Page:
Several years ago, having long since forgotten most of my Japanese study through lack of use, we were on a stop-over in Taipei, Taiwan, walking down the street after dinner with my husband and young daughter when my husband abruptly stopped and said, “Where’s the map?” I was thinking, “What does he want with the map? We are just wandering window shopping?” Next thing he is saying, “Now, I don’t want to worry you but… the map is in Chinese, and the signs are in Chinese, and I cannot remember where the hotel is…. ummm… I think we are lost?”

Now, I am used to being the one that cannot read the text, book, map etc because my husband is a bilingual English/Arabic university lecturer. I look at the street signs and look at the map thinking, “What is he talking about? I said as I pointed at the circled hotel on the map, “This is the hotel. The concierge marked it for me. We aren’t lost.” My exasperated husband says, “Yes, but the map is written in Chinese!” I was still looking at him totally confused so he says, “I cannot read Chinese and neither can you!” Finally I caught on to the issue and half laughing said, “No, I cannot understand Chinese but Japanese uses the Chinese script for writing. So see that sign, it says ‘North Street’ it is on the map just here… so we are not lost!”

Where do you travel from here? Going home!

Standing in the midst of a group of friends at the airport on the way home… Between them they speak English, Arabic, Turkish and Mandarin. An old Lebanese lady walked up to ask for directions to the bathroom… I am looking at my Arabic speaking friends wondering why the usually polite and kind girls are saying nothing. In exasperation I said to them in English, “Where is the bathroom?” before I directed the lady to the bathroom looking at my friends in surprise. I turned around to give them a piece of my mind and one of them said, “What language was she speaking?” My incredulous,  “Arabic, of course!” was met with, “No, we could not understand what she said! Not Arabic!” Me, “Oh, what other languages are spoken in Lebanon?” They said, “French, can you speak French?” Me, “I can speak French well enough to give you directions to the bathroom!” and everyone started laughing!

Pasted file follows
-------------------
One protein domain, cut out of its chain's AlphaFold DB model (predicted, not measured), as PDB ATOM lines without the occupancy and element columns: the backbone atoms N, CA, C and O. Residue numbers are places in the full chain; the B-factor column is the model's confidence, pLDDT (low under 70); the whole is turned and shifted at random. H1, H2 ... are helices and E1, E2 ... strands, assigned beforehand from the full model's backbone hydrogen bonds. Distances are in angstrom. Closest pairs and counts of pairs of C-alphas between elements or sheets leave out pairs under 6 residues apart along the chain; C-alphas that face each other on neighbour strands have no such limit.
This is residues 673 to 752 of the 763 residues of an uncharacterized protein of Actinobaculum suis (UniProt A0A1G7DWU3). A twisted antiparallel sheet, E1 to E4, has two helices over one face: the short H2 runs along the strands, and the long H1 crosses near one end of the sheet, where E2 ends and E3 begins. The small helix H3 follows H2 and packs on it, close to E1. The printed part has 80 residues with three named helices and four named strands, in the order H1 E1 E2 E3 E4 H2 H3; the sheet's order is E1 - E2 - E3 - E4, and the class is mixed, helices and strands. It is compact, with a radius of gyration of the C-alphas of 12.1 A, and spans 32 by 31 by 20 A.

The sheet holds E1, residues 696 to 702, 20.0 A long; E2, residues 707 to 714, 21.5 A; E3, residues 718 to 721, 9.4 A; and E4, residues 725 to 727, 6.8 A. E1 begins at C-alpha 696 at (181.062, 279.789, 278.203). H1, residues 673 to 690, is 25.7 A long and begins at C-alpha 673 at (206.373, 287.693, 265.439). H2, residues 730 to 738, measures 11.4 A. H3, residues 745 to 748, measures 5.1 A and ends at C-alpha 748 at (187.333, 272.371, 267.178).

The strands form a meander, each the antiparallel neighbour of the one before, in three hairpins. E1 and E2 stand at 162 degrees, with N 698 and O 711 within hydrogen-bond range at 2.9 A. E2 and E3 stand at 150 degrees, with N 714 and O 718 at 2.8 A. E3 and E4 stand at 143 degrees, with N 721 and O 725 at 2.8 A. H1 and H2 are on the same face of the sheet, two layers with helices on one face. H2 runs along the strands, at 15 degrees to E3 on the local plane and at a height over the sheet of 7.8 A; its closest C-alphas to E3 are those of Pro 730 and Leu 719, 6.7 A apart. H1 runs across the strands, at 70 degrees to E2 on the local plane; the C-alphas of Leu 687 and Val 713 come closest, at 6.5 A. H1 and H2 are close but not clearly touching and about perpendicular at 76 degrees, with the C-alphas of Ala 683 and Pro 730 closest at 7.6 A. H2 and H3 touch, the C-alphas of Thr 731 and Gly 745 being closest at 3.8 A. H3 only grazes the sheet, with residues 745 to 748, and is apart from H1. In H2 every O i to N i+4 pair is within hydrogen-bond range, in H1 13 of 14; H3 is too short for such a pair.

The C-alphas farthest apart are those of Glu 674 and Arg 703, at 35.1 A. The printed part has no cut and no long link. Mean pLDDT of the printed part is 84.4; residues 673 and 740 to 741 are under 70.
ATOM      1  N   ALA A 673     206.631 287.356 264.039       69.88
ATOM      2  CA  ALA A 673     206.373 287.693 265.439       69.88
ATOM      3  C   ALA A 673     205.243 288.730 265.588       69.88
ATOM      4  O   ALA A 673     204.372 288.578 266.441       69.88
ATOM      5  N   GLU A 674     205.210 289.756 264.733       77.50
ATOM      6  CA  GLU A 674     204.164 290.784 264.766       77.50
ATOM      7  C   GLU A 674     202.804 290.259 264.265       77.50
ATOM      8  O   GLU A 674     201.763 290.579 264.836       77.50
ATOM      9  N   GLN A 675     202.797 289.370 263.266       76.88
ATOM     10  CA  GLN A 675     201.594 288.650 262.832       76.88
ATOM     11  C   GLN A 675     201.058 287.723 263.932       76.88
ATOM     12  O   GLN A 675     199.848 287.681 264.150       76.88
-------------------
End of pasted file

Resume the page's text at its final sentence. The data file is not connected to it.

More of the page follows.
Sometimes…. knowing a little of a language is just enough!

A Biliterate Journey… Part 1: Back to school

This is a fun way to learn everyday items in Arabic! 💕

Sumeiya's Arabic Hub - واحة سمية لتعلم العربية

A quest for stationery begins….

WORD SEARCH – STATIONARY ARABICWORKSHEETS (HTTPS://WWW.PINTEREST.COM.AU/PIN/404057397792887235)

“Mum! I need some new pencils, and a pencil sharpener for school! Baba (Dad) did not buy any!”

Me: “We will get some tomorrow!”

I stopped mid stride – I could buy pencils✏🖍🖌🖊(قلم – qalam) no problem… but we are in the Middle East…. No one knows what a “pencil sharpener” is!

What do you call a pencil sharpener in Arabic? Do you know?

The dictionary only wanted to tell me what a pencil is called. We knew that already. Oh dear! *sigh*

Even my husband looked at me blankly, when he returned from work, when

I said “What is a pencil sharpener called in Arabic?”
Response “What do you need that for?”
Me: “School next week!”
Response “I will get some. Is three enough?”

….and then he was gone to play with the kids…. and I…

View original post 407 more words

Biracial Families: Troubling Thoughts!

I am not sure where to start… but have you ever had to deal with a crying three year old hysterical because her hair isn’t straight like the princess in her favourite story? Or the girl you, her auntie, drew for her because she did not want to colour in ducks and fish today.  As you can see my drawing is very basic, and she, like my own children, demands I draw the pictures 1to colour because they don’t want the ones printed off the computer. Why didn’t I stick to ducks and fish?

20200601_190904
20200601_192132

Even bugs, flowers and tigers would have kept me out of trouble. Then starts my explanation… “I only draw hair like this because it is easy and I am not very good at drawing people!